Prior to his election to the speakership, Johnson shared his plans to avoid a shutdown and continue the FY 2024 appropriations process. In a letter to his House Republican colleagues, he outlined a schedule up until November 17 for the House floor to consider all eight remaining FY 2024 spending bills. In the likely scenario that Congress fails to enact a final FY 2024 spending agreement by the November 17 deadline, Johnson proposed a CR through January 15 or April 15, 2024, to allow more time to negotiate and prevent members from feeling pressure to reach a spending agreement before Congress begins its holiday season break December 14.

More details about the remainder of the FY 2024 appropriations process are likely to unfold soon. As Congress adjusts to a new speaker, the AACR remains committed to working with lawmakers to ensure robust, sustained, and predictable funding increases for NIH.

Dr. Monica Bertagnolli Confirmed as NIH Director by the Senate Following Bipartisan Vote

-Blake William Rostine

On November 7, 2023, the Senate voted to confirm Dr. Monica Bertagnolli as the new Director of the National Institutes of Health (NIH). The final vote was 62-36, with a handful of Republicans joining Democrats in approving her nomination. She will replace the current Acting Director Dr. Lawrence Tabak.

A surgical oncologist and former director of the National Cancer Institute (NCI), Bertagnolli was nominated for NIH Director by the Biden administration in May 2023, a decision that was applauded by leading doctors, advocates, and research organizations, including the AACR. During her distinguished tenure at NCI, Bertagnolli worked to advance the Biden administration’s Cancer Moonshot and has undertaken efforts to pool resources from various sectors to bring clinical trials to more Americans.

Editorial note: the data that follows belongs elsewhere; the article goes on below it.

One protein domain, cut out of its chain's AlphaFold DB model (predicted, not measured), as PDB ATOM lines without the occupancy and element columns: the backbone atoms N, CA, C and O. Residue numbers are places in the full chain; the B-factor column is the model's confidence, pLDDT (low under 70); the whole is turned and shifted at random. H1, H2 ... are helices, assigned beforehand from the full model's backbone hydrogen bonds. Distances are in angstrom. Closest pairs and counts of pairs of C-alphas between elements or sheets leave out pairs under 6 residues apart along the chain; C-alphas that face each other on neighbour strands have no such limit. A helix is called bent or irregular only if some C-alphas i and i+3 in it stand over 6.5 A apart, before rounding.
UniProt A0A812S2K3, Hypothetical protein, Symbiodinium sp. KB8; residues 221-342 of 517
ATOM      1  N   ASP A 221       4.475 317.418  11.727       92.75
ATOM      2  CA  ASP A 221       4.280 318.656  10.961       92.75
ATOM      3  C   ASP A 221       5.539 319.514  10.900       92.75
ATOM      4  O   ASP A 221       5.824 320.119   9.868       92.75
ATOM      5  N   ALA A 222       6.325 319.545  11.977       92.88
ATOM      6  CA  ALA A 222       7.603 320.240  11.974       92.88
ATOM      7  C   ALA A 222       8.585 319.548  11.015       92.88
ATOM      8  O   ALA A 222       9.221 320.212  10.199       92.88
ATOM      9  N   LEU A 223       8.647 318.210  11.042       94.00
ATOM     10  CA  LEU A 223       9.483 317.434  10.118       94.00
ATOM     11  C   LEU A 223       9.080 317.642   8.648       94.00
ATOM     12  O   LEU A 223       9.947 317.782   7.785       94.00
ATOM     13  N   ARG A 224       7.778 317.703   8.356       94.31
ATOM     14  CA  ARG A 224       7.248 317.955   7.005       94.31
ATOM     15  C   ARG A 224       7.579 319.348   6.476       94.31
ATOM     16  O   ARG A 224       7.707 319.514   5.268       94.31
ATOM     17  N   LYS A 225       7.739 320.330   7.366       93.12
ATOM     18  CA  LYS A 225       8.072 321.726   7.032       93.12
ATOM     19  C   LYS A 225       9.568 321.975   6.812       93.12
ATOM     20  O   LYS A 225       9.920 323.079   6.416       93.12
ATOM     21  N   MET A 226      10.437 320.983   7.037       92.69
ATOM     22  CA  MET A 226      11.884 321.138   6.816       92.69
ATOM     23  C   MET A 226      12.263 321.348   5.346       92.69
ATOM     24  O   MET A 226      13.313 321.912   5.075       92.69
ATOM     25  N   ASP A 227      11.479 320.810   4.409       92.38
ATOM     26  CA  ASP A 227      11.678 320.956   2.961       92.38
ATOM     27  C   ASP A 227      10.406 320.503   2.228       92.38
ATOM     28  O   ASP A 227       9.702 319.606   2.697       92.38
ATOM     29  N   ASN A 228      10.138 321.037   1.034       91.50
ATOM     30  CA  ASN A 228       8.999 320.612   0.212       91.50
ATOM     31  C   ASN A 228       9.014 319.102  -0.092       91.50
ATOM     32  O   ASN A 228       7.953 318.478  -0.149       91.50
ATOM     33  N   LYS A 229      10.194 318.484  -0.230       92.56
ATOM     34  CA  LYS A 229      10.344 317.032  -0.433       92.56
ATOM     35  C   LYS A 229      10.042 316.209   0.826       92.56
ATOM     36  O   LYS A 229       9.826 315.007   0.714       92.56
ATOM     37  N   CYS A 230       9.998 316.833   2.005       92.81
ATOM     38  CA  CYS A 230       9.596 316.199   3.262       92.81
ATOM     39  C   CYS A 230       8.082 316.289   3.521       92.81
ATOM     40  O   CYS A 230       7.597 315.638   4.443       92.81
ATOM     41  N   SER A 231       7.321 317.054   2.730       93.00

In the leadup to her confirmation, on October 25, the Senate Health, Education, Labor, and Pensions (HELP) Committee voted to advance Dr. Bertagnolli’s nomination. This action followed a much-delayed confirmation process, including HELP Committee Chair Bernie Sanders’ (I-VT) refusal to hold a hearing on Bertagnolli until the Biden administration committed to address prescription drug pricing reform

On October 18, the Senate HELP Committee held a hearing to give committee members an opportunity to question Dr. Bertagnolli. During this hearing, Bertagnolli testified that expanding diversity in clinical trials and research staff are two of her top priorities. Bertagnolli also acknowledged the “transformative power of research to produce results that save lives,” and stated that if NIH funding is reduced, the medical research community will miss out on important scientific opportunities. She was also questioned by Sanders and Ranking Member Bill Cassidy (R-LA) about drug pricing clauses and march-in rights (with Sanders in favor and Cassidy opposed). She did not commit to a specific stance on march-in rights. 

While Sanders praised Bertagnolli, he stated: “I think this is a moment where we need leadership with the NIH which is really prepared to take on the greed of the pharmaceutical industry.” He joined five Republican members of the Committee in voting “no” on Dr. Bertagnolli’s nomination. Despite this, Sanders remarked that he had “not asked any member of the Committee to follow [his] vote.” While Bertagnolli’s hesitation to commit to specific steps to reduce drug prices ultimately lost her Sanders’ vote, it likely helped her earn bipartisan support; Republicans on the committee, including Ranking Member Cassidy, expressed appreciation for her “respect [for] Congressional authority.”